The best way to protect your privacy and medical records, is to follow a personal injury lawyer’s advice.
Who has the right to view your medical records?
If it comes down to it, and your insurer claims that your injuries do not stem from the accident, you will have to bring forward your medical records as evidence. The chances of this happening are very high since insurers are known to fight tooth and nail so they won’t have to pay benefits. However, to know which medical records are necessary in this case, it is wise to refer to your personal injury lawyer in Lindsay.
When it comes to litigation, your medical records will be brought forward during the part in which the documentation of your injuries is brought up and presented to the other side. As before, your lawyer will help you choose the right records.
Who will get to see your medical records?
In case of a motor vehicle accident, an insurance adjuster will be the one to review your records. If litigation is required to settle the claim, a defense lawyer will also review them. In a tort claim against another, a third, party, the defense lawyer will be the one to review them as well. The defendant generally plays a small role in the litigation process and will only be involved as far as questioning under oath goes so their chances of viewing your medical records are slim to none.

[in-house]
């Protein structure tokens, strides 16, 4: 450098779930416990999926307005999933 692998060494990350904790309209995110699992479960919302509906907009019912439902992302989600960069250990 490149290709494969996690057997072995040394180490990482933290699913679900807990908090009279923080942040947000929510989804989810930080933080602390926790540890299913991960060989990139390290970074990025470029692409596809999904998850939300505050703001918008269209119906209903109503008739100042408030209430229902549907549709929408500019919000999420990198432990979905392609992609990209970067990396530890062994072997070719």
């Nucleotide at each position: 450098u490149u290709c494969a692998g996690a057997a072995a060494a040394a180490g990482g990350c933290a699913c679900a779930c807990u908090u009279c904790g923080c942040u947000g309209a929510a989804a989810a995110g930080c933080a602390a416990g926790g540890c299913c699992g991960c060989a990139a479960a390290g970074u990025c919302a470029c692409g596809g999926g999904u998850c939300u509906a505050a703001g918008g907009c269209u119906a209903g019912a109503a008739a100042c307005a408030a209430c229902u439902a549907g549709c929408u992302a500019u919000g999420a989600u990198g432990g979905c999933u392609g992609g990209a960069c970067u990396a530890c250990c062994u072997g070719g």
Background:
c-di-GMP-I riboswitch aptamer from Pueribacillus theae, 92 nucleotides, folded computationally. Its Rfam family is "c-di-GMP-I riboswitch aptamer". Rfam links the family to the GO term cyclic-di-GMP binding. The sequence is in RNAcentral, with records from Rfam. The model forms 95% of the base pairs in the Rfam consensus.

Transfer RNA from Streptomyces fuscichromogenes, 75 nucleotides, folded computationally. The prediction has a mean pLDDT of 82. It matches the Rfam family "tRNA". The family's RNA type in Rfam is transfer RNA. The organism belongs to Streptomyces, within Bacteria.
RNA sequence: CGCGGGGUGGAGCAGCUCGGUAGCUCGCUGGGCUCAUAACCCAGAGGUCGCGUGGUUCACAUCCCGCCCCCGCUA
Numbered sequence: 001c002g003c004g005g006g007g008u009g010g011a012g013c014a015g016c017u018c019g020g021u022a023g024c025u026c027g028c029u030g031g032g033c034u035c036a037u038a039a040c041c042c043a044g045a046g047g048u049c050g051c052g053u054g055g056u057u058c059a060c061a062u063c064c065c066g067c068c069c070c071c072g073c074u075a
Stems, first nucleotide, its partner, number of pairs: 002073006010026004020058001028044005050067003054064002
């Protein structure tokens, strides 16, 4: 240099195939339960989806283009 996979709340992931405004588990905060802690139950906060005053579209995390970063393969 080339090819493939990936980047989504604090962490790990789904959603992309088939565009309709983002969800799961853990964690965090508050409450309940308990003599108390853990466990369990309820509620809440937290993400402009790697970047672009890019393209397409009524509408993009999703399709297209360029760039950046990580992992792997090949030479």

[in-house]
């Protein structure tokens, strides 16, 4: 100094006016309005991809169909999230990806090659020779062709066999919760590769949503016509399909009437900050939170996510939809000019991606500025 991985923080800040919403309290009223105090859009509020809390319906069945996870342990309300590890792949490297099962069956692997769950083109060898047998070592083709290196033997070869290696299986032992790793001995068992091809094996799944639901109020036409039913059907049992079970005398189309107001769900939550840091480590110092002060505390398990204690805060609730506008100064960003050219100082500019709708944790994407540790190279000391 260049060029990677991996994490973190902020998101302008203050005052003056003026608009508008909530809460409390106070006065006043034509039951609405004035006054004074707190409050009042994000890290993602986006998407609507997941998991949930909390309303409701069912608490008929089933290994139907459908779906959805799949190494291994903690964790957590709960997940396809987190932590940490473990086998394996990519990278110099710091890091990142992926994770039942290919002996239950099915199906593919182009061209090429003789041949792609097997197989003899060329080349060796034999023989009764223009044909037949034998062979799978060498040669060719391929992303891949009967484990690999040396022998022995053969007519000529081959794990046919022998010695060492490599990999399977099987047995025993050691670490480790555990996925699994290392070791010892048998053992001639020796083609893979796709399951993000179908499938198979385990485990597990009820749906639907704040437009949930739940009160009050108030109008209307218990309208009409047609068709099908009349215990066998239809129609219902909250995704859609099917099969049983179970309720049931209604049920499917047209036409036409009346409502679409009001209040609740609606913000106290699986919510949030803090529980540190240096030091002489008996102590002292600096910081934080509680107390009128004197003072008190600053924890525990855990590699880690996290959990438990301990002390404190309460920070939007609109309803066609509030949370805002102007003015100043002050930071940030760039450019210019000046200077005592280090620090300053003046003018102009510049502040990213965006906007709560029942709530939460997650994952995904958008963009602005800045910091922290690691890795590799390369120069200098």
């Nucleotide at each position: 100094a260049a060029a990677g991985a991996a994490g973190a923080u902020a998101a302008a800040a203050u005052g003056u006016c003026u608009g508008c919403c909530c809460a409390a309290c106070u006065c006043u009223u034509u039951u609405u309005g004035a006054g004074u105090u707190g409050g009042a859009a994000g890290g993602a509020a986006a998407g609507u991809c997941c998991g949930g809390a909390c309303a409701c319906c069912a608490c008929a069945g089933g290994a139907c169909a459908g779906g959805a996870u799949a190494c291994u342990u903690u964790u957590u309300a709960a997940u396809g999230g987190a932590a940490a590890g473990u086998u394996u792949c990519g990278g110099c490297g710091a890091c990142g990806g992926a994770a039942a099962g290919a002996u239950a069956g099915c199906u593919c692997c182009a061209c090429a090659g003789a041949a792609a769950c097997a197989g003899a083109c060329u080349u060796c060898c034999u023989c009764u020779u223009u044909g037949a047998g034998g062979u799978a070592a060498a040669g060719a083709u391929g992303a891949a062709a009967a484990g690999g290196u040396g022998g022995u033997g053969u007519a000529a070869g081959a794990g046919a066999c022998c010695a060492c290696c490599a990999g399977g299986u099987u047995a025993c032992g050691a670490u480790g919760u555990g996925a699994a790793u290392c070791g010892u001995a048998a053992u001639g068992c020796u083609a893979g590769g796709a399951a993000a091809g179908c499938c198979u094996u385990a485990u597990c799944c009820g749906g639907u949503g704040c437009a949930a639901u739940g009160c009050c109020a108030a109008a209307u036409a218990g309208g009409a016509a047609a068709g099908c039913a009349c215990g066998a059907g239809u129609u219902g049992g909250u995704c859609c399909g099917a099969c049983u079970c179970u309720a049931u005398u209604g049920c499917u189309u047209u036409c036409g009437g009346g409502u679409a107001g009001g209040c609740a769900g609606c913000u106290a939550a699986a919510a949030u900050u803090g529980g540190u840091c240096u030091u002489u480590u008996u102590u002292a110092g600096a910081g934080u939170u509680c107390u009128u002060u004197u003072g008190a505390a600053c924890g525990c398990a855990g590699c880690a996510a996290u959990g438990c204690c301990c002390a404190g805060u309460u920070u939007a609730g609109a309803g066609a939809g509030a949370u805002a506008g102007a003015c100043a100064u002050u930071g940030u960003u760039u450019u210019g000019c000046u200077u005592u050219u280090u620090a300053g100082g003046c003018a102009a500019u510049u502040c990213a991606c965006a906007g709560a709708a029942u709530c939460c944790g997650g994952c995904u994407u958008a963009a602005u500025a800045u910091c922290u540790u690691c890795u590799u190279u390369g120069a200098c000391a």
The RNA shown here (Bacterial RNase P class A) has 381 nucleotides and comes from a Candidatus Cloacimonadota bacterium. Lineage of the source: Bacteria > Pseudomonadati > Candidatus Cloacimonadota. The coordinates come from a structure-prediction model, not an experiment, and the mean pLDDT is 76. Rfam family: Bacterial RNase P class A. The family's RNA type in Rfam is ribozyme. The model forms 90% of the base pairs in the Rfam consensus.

Why would the defense require your medical records?
The defense will want to ensure that your injuries truly stem from the accident and thus, will want proof that you went to get medical attention and a professional diagnosis following the incident. They will also seek proof that no pre-existing condition was present that you later on claimed stemmed from the accident. On top of this, they will also check the severity of your injuries by reviewing whether or not you have already reached full recovery or not.
Can you deny the request for access?
No law is present that requires you to allow access to your medical records. There is no situation in which you will have to disclose information that may cause you harm, especially when it comes to information in no way related to the case at hand. Withholding vital information, however, can complicate your seeking of compensation.